On July 24, Nabriva Therapeutics announced the acquisition of Zavante Therapeutics , a biotechnology company developing treatments for the infections that threaten hospitalized patients. The deal includes an upfront consideration of 8.2 million of Nabriva’s ordinary shares and around $100M in milestones, as well as a leadership overhaul that places Zavante’s CEO, Ted Schroeder, into the same position at Nabriva. With this move, Nabriva adds Zavante’s late-stage product Contepo (fosfomycin for injection) to its pipeline of experimental drugs targeting multiple drug-resistant (MDR) bacteria. Along with Nabriva’s own Phase III product lefamulin, Contepo gives Nabriva the rare opportunity to bring two first-in-class antibiotics to the US market in 2019.
Contepo is the registered trademark name for fosfomycin, an epoxide antibiotic with broad activity against Gram-negative and Gram-positive bacteria. Fosfomycin is an old drug, first discovered in 1969 and investigated as an oral treatment for complicated urinary tract infections (cUTIs). The intravenous formulation has been available for clinical use in Europe for several decades. In preparation for the first FDA approval for fosfomycin, Zavante reformulated the drug and entered it into clinical investigation for cUTI and acute pyelonephritis (AP). In spring of 2017, Contepo met its primary endpoints in a pivotal Phase II/III trial comparing the drug to piperacillin/tazobactam. Based on an extensive history of usage in Europe and well-established dosing parameters, GlobalData believes it is likely that Contepo will soon be added to the roster of licensed antibiotics in the US.
In contrast, Nabriva’s other late-stage product, lefamulin, is an entirely original therapy from the pleuromutilin class of antibiotics. Pleuromutilins are natural products that target bacterial ribosomes to prevent protein synthesis through a novel mechanism. Prior to the development of lefamulin, pleuromutilins had mostly been used for veterinary medicine, including for treatment of swine dysentery and enzootic pneumonia. In May 2018, Nabriva announced positive results from its second pivotal Phase III trial (LEAP2), demonstrating that oral lefamulin was non-inferior to oral moxifloxacin with or without linezolid for treatment of community-acquired bacterial pneumonia (CABP). GlobalData projects that lefamulin will be approved in late 2019, becoming the first antibiotic with a novel mechanism to be commercialized in the US in nearly a decade. Label expansions for lefamulin are also on the horizon, including for acute bacterial skin and skin structure infection (ABSSSI) and cUTI.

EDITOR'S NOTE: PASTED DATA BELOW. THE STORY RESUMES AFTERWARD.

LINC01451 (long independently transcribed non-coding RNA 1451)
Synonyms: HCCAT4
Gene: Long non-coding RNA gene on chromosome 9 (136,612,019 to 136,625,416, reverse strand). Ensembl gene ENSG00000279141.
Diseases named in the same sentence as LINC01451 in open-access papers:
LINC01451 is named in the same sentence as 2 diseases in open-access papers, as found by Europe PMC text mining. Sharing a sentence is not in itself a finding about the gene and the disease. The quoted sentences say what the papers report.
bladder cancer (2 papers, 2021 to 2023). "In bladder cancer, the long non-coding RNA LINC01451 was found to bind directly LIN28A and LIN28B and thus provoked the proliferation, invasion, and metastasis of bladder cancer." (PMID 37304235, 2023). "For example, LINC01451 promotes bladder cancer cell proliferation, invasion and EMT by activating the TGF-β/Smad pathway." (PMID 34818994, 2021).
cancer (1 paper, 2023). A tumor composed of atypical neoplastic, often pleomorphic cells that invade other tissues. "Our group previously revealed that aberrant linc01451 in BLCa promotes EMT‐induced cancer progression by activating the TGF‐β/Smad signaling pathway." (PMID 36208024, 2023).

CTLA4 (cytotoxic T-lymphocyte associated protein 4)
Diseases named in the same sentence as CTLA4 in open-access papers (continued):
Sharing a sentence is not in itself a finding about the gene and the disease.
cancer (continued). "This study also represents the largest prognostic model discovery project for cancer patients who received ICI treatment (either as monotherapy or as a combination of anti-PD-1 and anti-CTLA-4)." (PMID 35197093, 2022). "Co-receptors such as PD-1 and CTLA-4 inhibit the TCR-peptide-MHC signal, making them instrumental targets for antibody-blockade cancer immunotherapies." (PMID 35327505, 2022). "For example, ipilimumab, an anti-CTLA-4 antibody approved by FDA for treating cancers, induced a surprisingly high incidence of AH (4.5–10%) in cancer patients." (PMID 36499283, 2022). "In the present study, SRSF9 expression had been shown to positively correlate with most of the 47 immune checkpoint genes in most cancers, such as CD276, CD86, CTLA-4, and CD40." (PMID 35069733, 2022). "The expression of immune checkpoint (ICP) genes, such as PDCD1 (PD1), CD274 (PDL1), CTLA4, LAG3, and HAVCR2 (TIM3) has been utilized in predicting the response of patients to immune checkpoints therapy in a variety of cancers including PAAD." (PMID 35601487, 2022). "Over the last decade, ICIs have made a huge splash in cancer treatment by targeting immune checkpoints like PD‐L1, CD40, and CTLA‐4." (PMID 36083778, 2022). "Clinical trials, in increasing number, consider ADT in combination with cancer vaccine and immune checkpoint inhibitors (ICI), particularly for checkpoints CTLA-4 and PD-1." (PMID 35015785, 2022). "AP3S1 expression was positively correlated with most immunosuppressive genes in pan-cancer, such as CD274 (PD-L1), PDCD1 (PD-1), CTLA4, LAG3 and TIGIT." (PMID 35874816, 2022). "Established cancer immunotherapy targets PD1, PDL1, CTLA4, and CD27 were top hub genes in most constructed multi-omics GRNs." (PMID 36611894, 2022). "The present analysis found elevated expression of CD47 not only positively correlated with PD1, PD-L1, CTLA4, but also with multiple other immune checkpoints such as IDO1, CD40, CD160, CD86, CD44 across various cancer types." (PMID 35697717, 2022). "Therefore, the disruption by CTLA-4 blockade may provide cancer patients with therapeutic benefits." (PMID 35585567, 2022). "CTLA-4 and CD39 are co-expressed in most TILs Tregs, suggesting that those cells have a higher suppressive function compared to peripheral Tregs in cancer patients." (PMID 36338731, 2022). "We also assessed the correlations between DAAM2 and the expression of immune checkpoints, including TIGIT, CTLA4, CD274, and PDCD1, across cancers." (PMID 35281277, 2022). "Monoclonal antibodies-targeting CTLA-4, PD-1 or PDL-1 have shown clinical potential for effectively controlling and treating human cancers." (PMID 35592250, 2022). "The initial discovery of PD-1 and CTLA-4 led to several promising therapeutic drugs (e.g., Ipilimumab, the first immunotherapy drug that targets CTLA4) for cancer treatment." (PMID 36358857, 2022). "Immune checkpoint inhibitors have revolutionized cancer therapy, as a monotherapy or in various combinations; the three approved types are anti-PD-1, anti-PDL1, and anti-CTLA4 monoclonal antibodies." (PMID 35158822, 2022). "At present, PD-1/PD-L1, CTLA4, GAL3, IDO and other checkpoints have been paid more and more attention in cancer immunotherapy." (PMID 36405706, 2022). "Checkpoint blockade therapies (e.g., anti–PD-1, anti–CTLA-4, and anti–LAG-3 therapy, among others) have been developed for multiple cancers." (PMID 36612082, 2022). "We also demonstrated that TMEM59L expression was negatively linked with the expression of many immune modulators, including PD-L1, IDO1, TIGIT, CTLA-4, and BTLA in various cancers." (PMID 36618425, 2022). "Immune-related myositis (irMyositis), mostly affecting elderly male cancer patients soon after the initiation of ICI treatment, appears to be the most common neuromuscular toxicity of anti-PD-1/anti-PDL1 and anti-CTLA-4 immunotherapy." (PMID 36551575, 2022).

If Contepo and lefamulin are approved, Nabriva will face commercial challenges that are inherent to the antibiotics space, which include convincing physicians and payers to switch from less-expensive, more-familiar drugs, such as generic linezolid or vancomycin. Moreover, pharmaceutical companies must consider markets that may be limited by antimicrobial stewardship efforts. These challenges will be best addressed by coordinated efforts between clinicians, drug developers, and federal agencies. By acquiring Zavante, Nabriva is doubling its chances of bringing a new antibiotic for MDR bacteria to market. On the regulatory side, FDA commissioner Scott Gottlieb has proposed new incentives for antibiotics innovation, such as licensing antibiotics to hospitals instead of reimbursing by individual prescriptions. This plan would theoretically create a natural market for newly approved antibiotics, allowing companies like Nabriva to have more predictable revenues based on fixed licensing fees.